Hmmmm, thought she.
The Tower of London was used during the First World War to recruit and train English Troops. Poppies, by the way, became the symbol of war casualties because the flower sprung up from the simple graves of fallen soldiers.
Next it was off to see the Crown Jewels.
It was back on the bus and along the way we saw the Dragons that protect the old city of London and the London Eye.
Of course, I took the obligatory photo in a classic London phone booth!
Westminster Abbey is where most Royals since 1919 have gotten married. Charles and Diana got married in Saint Paul’s Cathedral because their guest list was too extensive for the Abbey to accommodate. The Brits believe that not marrying in Westminster Abbey is a royal mistake and bad luck indeed….
Buckingham Palace and the Changing of the Guards…
Trafalgar Square and The National Gallery where we swooned over Van Gogh’s Sunflowers…
We had traditional English fare of Fish and Chips and beer at an old English pub on The Strand called the Coal Hole.
As you can see, it was a lovely day in London. As the sun was setting, we took the Tube back to Hammersmith to retire for the evening.
The next morning, we boarded a bus to Dover. The White Cliffs of Dover are breathtaking and these photos do not do these majestic Cliffs justice with its striking facade of chalk highlighted by streaks of black flint. In the past, the Cliffs were critical in that they represented a natural barrier to England, protecting the British from invasions. The Port of Dover was the primary route into Britain prior to air travel.
The boat on which we crossed the Channel in was like a floating shopping mall, complete with a Starbucks. I had to remind myself, several times, that I was crossing the English Channel…it was all extremely dreamlike! We crossed the Channel, landed in Calais, France and then boarded a bus for the 250 mile drive through Belguim to Amsterdam, Netherlands.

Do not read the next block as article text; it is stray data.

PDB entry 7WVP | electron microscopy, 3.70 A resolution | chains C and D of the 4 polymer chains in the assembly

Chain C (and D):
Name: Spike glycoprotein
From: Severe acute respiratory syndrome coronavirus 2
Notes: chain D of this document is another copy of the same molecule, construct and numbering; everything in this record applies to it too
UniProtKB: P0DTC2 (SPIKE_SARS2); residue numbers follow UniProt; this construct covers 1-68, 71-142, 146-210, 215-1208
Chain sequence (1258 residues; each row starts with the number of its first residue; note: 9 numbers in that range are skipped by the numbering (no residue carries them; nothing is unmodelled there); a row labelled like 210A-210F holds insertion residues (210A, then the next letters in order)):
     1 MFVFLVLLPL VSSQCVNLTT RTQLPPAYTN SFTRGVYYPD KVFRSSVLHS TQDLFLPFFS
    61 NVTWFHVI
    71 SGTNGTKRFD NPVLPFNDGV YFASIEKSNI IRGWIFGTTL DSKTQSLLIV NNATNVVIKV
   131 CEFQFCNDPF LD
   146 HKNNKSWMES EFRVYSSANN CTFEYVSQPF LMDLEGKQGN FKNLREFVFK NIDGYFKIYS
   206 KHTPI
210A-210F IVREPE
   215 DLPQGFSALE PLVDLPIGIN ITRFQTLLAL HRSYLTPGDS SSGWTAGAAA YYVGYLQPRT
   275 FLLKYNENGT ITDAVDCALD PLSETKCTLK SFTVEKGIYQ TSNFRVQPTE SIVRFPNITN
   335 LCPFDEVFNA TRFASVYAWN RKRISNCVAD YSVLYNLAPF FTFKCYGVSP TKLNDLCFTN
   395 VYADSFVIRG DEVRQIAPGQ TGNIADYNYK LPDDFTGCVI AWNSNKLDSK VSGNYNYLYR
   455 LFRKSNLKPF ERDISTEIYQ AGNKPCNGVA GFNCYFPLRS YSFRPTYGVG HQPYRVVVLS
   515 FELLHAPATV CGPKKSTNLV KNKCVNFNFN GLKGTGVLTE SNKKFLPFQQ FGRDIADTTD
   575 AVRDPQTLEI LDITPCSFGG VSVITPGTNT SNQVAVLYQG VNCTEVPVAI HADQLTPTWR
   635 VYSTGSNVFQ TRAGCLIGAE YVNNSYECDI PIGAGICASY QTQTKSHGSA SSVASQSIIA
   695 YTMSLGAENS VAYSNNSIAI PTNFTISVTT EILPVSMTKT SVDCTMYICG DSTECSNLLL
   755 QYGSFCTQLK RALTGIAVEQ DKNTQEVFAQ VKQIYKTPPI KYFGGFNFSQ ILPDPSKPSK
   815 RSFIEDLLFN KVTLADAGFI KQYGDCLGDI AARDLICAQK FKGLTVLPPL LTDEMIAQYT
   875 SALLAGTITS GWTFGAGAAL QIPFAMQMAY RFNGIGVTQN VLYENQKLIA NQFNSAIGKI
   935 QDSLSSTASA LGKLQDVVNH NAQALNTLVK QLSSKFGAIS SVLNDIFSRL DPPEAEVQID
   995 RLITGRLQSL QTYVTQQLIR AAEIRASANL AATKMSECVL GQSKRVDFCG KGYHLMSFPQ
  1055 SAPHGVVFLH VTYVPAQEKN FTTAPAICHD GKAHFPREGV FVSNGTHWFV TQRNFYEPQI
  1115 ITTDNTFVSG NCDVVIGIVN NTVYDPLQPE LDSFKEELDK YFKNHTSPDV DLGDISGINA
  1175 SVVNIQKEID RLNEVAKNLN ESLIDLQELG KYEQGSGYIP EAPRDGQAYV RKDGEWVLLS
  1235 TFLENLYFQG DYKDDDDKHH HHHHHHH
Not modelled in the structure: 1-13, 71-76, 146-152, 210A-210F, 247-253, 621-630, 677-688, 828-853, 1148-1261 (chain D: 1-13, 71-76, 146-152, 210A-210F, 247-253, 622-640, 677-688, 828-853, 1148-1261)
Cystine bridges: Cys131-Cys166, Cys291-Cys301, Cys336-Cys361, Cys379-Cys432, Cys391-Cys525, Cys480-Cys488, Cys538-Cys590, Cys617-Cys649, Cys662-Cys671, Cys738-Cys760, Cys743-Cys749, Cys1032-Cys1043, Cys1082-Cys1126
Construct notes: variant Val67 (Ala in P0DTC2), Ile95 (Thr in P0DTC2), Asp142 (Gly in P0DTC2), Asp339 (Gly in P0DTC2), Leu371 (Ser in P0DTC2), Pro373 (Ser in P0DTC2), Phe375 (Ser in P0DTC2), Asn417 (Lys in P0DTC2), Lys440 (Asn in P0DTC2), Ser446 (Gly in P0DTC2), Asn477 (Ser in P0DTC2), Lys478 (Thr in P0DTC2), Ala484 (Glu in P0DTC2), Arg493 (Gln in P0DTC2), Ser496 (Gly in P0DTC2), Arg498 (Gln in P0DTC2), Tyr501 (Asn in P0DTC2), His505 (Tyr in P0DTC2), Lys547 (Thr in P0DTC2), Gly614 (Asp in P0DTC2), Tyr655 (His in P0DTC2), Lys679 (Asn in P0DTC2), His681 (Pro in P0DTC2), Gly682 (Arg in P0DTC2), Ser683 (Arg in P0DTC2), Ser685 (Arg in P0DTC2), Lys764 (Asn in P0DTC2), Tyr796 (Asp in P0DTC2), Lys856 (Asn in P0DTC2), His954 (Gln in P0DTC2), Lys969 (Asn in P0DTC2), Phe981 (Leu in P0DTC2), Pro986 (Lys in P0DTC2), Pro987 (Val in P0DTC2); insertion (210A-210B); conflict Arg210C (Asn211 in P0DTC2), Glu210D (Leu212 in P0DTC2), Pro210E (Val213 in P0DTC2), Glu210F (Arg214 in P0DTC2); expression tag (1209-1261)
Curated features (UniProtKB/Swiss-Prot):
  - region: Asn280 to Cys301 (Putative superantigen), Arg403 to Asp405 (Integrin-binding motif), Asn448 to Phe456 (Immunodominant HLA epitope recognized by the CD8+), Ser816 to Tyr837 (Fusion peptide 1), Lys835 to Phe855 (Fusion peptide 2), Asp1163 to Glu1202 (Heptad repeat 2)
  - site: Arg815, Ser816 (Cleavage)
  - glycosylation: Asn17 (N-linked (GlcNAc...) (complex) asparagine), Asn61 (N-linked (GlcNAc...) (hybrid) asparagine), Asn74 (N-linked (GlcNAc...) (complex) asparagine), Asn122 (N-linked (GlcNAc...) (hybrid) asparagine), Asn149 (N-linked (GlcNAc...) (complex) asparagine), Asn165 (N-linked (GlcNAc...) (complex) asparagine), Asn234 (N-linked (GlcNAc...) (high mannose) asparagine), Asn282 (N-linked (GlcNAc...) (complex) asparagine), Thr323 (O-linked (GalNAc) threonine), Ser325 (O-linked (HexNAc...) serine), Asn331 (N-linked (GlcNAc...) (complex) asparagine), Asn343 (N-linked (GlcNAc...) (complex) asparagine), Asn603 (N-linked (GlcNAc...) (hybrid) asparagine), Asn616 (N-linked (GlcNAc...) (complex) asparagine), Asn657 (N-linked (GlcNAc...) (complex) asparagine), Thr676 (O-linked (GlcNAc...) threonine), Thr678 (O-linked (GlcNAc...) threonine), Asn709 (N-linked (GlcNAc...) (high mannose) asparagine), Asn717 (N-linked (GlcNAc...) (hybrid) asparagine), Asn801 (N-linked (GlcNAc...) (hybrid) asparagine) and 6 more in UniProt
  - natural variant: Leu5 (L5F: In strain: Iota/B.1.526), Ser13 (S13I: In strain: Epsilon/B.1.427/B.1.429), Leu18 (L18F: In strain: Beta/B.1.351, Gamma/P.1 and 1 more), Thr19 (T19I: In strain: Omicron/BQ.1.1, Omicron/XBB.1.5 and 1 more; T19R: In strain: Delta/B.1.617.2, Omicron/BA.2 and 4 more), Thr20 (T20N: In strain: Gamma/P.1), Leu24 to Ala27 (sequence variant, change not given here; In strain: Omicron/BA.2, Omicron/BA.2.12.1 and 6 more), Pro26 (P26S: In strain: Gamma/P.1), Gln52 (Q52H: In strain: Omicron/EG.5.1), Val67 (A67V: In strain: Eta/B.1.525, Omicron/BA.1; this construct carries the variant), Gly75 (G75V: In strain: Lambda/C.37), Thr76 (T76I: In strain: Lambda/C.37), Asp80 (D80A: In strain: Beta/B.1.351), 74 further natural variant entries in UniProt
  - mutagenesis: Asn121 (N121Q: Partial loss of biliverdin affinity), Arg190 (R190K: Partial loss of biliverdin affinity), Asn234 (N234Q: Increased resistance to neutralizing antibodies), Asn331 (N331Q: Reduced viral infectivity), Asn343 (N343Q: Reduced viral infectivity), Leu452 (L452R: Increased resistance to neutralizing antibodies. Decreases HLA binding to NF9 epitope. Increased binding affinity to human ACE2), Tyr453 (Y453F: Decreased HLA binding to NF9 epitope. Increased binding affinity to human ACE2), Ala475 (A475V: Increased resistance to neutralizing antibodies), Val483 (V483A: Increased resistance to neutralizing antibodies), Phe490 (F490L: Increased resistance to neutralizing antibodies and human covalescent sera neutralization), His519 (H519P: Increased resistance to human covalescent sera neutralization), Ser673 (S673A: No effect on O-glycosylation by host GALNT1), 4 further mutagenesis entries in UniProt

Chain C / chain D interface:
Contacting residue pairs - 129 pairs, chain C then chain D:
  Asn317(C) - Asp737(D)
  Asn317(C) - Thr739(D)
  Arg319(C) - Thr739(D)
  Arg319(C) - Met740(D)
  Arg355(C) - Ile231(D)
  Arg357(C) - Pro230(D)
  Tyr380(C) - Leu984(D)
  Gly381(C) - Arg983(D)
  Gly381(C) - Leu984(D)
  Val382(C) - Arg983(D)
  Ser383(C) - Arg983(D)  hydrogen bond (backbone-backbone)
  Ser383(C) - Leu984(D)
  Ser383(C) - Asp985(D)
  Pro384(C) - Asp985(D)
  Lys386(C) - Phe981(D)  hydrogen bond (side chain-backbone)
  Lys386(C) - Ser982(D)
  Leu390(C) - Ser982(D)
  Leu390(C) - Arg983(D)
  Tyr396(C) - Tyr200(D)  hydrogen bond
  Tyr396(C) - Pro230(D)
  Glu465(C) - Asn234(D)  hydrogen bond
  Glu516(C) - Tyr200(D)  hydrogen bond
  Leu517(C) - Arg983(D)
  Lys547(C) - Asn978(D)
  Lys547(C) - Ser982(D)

The glorious European countryside is dotted with centuries-old structures as sheep, cows, and horses provide a watchful eye. And, as a bonus, the rest stop food in each country was absolutely amazing…..fresh and tasty and, you could get a beer, so I had to get a Grolsch.
We arrived in Amsterdam that evening and settled into our hotel, anxiously anticipating our cruise along the Canals the next day….I could not wait.
Amsterdam used to be connected to the open sea and was an important port town. Vessels from all over the world sailed into Amsterdam and trips to the East Indies were quite momentous because the sailors returned with spices. Back then, spices — most significantly, pepper — were more precious and expensive than gold. The house below is called “The Pepper House” and a local financier of spice expeditions built the house, complete with shutters, so that thieves could not peer in and inspect the newly transported goods!
Bicycles are the most common form of transportation in Amsterdam and there are more bicycles in the city than in Bejing. Bicycle lanes abound and the cyclists have the right-of-way which gives new meaning to looking both ways! Even the street lights have a bicycle light.
We left Volendam and drove along the seriously charming Dutch countryside towards Germany. I love the juxtaposition of the nature and the industrial feel of the modern windmills in the photo below.
I took many notes!